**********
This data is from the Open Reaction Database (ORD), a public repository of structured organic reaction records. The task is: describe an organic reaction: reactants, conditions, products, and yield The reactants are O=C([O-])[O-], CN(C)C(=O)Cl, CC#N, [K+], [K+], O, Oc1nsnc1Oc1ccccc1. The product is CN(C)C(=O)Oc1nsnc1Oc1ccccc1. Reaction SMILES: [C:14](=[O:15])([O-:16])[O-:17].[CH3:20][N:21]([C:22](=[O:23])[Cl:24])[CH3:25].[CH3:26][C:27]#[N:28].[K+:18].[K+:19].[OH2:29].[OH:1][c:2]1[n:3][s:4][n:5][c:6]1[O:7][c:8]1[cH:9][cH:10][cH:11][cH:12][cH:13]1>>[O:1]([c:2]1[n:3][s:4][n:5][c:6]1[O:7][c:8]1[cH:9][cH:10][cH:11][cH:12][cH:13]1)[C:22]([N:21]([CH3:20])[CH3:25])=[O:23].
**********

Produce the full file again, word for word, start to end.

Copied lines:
This data is from the Open Reaction Database (ORD), a public repository of structured organic reaction records. The task is: describe an organic reaction: reactants, conditions, products, and yield The reactants are O=C([O-])[O-], CN(C)C(=O)Cl, CC#N, [K+], [K+], O, Oc1nsnc1Oc1ccccc1. The product is CN(C)C(=O)Oc1nsnc1Oc1ccccc1. Reaction SMILES: [C:14](=[O:15])([O-:16])[O-:17].[CH3:20][N:21]([C:22](=[O:23])[Cl:24])[CH3:25].[CH3:26][C:27]#[N:28].[K+:18].[K+:19].[OH2:29].[OH:1][c:2]1[n:3][s:4][n:5][c:6]1[O:7][c:8]1[cH:9][cH:10][cH:11][cH:12][cH:13]1>>[O:1]([c:2]1[n:3][s:4][n:5][c:6]1[O:7][c:8]1[cH:9][cH:10][cH:11][cH:12][cH:13]1)[C:22]([N:21]([CH3:20])[CH3:25])=[O:23].